10 brews to cool off with under a palm tree, reviewed by Craig Tansley.
We know the South Pacific is home to some of the world’s most exotic islands and it’s where you’ll find the prettiest lagoons on Earth.
But what about the beer? In this guide, we pop the top off 10 of the most noteable beers to provide these considered tasting notes. Well, somebody had to do it!
Somehow you’d think a beer from a country as wild as Papua New Guinea might taste a bit more rugged – but of all the beers in the Pacific this is the beer that tastes the most Japanese – refined, light, dry, hopsy and only mildly bitter. It’s been around since 1951 but was recently taken over by Heineken, which invested over $100 million in it, including plans to export it to parts of Australia and New Zealand. So you might see it around the place a lot more soon – which is fine by me since it epitomises the tropical lager.
You haven’t arrived in Tahiti till you’re drinking an ice-cold Hinano beside a blue lagoon. It’s all everyone drinks in Tahiti. With its light, golden colouring, Hinano’s got that Corona kind of thing going for afternoon drinking. But there’s something more complex about it: it has a bitter after-taste that means it’s not as flimsy as some lagers can be. It’s not only Tahitians who love the stuff: in 1993 Hinano won Best International Beer at the prestigious Luxembourg beer awards. It’s also got the best beer label in the Pacific – a vahine in a sarong beside a lagoon.
Perhaps there’s a nod to Samoa’s former rulers (Samoa was the only German colony in the Pacific) but you’ll notice how much Vailima tastes like a German lager from the moment you … well … taste it. The hops used are from Germany, and the government originally set up the brewery with German partners. But it’s a nice change to many Pacific lagers – it’s more malty than most. It’s hard to find a Vailima outside Samoa – but that means drinking your first one in Samoa tastes even better. It’s the prototype for a tropical beer – light, refreshing with a cleansing aftertaste that doesn’t scream hangover.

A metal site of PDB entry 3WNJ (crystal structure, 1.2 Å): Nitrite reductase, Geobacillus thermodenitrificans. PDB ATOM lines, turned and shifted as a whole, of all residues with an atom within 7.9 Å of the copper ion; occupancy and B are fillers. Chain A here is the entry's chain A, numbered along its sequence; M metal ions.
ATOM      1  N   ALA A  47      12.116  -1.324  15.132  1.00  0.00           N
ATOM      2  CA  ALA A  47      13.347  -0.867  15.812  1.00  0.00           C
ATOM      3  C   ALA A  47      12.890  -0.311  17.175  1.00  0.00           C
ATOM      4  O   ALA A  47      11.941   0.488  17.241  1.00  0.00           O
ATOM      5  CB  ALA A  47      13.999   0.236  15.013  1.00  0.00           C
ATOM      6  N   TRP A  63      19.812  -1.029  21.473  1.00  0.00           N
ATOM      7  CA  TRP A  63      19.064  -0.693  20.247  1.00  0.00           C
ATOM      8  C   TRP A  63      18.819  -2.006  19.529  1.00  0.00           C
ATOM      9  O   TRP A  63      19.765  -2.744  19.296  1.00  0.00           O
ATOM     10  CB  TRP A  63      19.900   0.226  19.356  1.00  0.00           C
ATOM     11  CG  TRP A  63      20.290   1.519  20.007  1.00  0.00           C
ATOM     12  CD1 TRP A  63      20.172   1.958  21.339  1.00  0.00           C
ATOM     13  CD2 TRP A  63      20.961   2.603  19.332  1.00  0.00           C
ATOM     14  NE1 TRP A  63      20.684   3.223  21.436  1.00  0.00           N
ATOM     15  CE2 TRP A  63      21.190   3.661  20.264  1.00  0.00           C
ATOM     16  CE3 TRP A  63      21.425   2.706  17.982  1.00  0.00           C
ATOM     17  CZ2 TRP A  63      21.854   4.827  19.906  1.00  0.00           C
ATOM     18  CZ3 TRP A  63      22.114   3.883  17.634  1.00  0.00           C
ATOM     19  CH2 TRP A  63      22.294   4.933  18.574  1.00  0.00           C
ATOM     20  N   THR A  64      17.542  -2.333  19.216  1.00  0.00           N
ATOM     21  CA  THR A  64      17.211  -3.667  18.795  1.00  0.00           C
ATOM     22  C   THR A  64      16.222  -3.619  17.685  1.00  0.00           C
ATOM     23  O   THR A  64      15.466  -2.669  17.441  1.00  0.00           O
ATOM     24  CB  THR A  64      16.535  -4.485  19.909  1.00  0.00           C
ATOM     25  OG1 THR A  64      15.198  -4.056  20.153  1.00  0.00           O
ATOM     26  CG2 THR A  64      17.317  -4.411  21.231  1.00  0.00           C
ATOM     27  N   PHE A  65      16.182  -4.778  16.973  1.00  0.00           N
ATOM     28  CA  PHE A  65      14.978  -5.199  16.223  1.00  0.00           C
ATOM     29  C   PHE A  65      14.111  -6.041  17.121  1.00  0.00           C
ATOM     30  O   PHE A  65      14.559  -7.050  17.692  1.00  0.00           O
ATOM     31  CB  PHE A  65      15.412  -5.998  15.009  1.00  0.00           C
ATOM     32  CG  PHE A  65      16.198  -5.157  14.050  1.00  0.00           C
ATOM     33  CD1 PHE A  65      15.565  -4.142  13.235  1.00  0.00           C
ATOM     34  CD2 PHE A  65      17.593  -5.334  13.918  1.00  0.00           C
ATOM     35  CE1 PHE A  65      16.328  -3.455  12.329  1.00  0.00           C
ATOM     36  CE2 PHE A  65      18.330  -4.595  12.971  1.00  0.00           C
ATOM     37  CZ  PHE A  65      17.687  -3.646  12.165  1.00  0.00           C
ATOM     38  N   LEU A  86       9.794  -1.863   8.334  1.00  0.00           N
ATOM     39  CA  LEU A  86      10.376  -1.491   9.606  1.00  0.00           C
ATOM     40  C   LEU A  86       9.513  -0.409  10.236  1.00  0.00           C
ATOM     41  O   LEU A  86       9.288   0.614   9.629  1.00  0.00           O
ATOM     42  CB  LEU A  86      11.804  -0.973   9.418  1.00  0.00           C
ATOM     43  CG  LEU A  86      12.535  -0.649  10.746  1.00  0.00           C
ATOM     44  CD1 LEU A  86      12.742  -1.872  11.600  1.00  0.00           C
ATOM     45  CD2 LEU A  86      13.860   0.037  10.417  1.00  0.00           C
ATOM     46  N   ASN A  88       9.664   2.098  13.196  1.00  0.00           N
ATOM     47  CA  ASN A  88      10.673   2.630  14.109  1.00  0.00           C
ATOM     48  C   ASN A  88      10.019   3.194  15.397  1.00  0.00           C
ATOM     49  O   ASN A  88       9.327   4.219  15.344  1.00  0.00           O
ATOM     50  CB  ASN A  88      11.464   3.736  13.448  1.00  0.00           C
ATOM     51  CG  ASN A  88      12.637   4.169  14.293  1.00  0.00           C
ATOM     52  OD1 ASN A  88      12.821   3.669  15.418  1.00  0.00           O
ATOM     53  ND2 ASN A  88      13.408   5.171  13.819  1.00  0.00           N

It’s a beer that’s got better with the times. People used to call it flat, thin and bland. But these days the design of the beer label’s not the only thing that’s improved – the beer’s gotten spicier giving just the amount of kick to wash down Vanuatu’s famous kava (the Pacific’s strongest, or so they say), or to toast another hot sunny day on the lagoon. It’s a lighter tasting lager which makes it ideal for afternoon sipping. The great thing about Tusker is it’s not just for tourists – it’s a working-class beer for the people that still doesn’t look out of place in Vanuatu’s finest restaurants.
Vonu’s slogan “Pure Fiji Rainwater Turned Into Beer” is a clever one, and combined with its swanky bottle design you can’t help feeling Vonu will taste clean and crisp just by looking at it. The good news it does, but there’s more going for it too; it’s darker than most pale lagers, it’s halfway between a pale and an amber lager and you can taste the difference. There’s more malt, mixed with a little fruit – like you might expect in a wheat beer. Little wonder Coca-Cola bought the brand two years ago to try market it outside Fiji.